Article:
Sunday 23rd July 2017,
The Denisonian

A pinning like no other: best friends exchange vows

By Laura Carr

Editor-in-Chief

Heavy rain poured from an overcast sky, soaking the lovestruck couple as they kissed in the rain. It was the most cliché yet romantic scene possible, like something straight from a Nicholas Sparks novel.

Except, unlike a Nicholas Sparks novel, where the pair is usually alone when this happens, Ellen McDevitt-Stredney ‘15 and Cheyanne Cierpial ‘16 were surrounded by a crowd of close friends, and they were dressed up as Janice Ian and Regina George from Mean Girls.

Students gather on East Quad to witness the couple’s inspiring and romantic serenade.

Students gather on East Quad to witness the couple’s inspiring and romantic serenade.

Cierpial, a sister of Delta Gamma, was pinning McDevitt-Stredney, her girlfriend. In the Greek community, offering your pin to a significant other is the ultimate sign of commitment and devotion. Cierpial is actively involved in Denison’s Greek community, but McDevitt-Stredney’s knowledge of FSL was limited to her own observations and stories that she had heard from Greek friends.

In Cierpial and McDevitt-Stredney’s case, this pinning was also a momentous step in their unique journey with Denison’s fraternity and sorority life. Their pinning showed their love for each other in a way that also highlighted the compassion and acceptance in Denison’s community.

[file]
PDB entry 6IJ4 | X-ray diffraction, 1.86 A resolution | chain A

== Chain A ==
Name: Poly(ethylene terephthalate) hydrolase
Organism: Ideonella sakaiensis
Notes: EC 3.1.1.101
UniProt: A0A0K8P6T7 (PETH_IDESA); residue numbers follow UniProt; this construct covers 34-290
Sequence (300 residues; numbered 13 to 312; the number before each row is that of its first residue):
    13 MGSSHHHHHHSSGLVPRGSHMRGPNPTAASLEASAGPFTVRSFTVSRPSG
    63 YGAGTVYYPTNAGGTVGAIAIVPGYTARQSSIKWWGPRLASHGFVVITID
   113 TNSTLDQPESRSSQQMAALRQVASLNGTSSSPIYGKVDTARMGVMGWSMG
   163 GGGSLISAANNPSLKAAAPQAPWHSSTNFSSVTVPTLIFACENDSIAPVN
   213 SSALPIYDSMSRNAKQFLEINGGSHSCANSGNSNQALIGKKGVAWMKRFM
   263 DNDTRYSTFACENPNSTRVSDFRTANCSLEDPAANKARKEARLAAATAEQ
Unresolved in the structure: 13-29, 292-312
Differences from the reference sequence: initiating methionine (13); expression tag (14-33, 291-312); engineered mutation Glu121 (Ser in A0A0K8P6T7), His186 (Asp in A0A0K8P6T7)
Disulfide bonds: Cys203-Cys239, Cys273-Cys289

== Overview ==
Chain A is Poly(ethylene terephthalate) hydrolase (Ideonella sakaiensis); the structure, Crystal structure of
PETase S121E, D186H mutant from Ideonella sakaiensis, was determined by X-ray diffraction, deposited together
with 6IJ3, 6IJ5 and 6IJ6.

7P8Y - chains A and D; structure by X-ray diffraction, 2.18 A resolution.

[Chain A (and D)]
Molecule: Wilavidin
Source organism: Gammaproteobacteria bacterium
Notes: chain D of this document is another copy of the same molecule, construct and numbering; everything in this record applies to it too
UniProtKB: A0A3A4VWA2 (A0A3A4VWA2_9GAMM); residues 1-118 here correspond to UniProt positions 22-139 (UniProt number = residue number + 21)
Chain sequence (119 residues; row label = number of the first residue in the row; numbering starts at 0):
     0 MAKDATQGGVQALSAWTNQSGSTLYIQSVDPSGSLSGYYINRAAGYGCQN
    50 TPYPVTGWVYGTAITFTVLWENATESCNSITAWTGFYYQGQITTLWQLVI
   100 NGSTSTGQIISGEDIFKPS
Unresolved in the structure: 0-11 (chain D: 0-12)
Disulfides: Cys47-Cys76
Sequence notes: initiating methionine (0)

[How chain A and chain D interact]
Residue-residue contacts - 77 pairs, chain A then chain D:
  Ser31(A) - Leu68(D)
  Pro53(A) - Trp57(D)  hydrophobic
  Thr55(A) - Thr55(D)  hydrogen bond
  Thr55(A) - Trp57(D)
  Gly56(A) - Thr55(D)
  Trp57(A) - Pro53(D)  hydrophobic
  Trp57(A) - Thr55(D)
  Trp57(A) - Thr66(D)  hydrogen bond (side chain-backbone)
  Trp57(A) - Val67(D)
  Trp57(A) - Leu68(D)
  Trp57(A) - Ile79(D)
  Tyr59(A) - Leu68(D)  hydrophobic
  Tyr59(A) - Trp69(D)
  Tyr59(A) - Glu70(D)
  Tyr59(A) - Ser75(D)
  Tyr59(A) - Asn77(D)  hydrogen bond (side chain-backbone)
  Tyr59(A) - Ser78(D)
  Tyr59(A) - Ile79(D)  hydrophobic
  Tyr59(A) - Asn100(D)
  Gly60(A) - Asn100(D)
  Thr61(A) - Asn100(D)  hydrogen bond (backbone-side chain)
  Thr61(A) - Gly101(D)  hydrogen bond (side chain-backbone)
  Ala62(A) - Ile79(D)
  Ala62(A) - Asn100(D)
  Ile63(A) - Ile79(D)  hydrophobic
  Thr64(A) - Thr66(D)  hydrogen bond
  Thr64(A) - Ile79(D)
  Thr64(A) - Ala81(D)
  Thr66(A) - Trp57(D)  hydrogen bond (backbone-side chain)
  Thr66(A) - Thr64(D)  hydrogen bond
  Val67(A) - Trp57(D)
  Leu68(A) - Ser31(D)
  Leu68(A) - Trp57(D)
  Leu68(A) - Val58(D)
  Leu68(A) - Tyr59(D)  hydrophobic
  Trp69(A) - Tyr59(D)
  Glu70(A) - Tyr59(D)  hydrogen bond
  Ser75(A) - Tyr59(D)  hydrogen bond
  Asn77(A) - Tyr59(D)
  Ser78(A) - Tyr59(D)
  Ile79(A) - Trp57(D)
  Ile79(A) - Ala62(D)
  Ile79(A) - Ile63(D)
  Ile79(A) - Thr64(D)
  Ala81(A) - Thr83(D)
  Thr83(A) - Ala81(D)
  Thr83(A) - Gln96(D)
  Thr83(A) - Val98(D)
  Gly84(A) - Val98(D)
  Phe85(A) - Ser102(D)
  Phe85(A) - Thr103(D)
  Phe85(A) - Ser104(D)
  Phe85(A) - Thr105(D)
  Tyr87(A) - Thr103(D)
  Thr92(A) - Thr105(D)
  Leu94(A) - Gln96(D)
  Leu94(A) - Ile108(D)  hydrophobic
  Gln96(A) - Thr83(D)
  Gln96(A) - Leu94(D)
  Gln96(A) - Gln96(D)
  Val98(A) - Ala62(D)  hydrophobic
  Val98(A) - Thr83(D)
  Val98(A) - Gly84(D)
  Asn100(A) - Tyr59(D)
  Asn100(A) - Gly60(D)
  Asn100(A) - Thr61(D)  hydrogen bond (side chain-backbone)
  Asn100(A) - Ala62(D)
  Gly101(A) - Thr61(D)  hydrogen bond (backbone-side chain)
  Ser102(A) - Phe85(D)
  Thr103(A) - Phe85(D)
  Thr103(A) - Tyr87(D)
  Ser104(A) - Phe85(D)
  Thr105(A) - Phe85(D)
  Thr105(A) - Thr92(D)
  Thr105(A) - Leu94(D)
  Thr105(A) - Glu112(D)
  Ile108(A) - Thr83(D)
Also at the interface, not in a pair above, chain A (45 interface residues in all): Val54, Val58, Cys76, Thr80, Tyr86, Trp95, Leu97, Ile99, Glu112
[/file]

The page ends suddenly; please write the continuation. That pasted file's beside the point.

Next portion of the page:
The couple met in Regina Martin’s Literary Theory class in the fall of 2013. Cierpial is the “little sister” of McDevitt-Stredney’s roommate, Allison Scarlott ‘15, and the two had heard a lot about each other, but had never actually spoken.

“Cheyanne and I are from two totally different worlds,” McDevitt-Stredney says. “Not that I don’t love sorority life–I’ve come a long way from it–but we are two totally different people and we kind of met and then had that awkward ‘well, now we have to sit next to each other.’”

Cierpial added, “I was like, ‘great, I have to spend an entire semester sitting next to this girl who probably hates everything about me because I’m this bubbly and annoying girl and she’s cool and mysterious and comes in with her headphones on.’”

“It became pretty clear pretty quickly that, you know when you look at someone and you’re like ‘oh, well we, you get it,’” Cierpial continued. “We’d share these glances and it was so clear that we were thinking the same thing when the whole class was on a different page.”

The two came out to their friends during the 2014 spring semester.

Cierpial said that, “I was more afraid to come out to DG than I was with probably anyone else. I was terrified.” However, her sorority’s positive response made the couple feel comfortable.

“I didn’t know anyone in the Greek community who was in a sorority and had a girlfriend, or identified in that way, and–I might start crying–but Delta Gamma has been not only accepting but encouraging to me,” Cierpial said. “I don’t think I would be at this point without them.”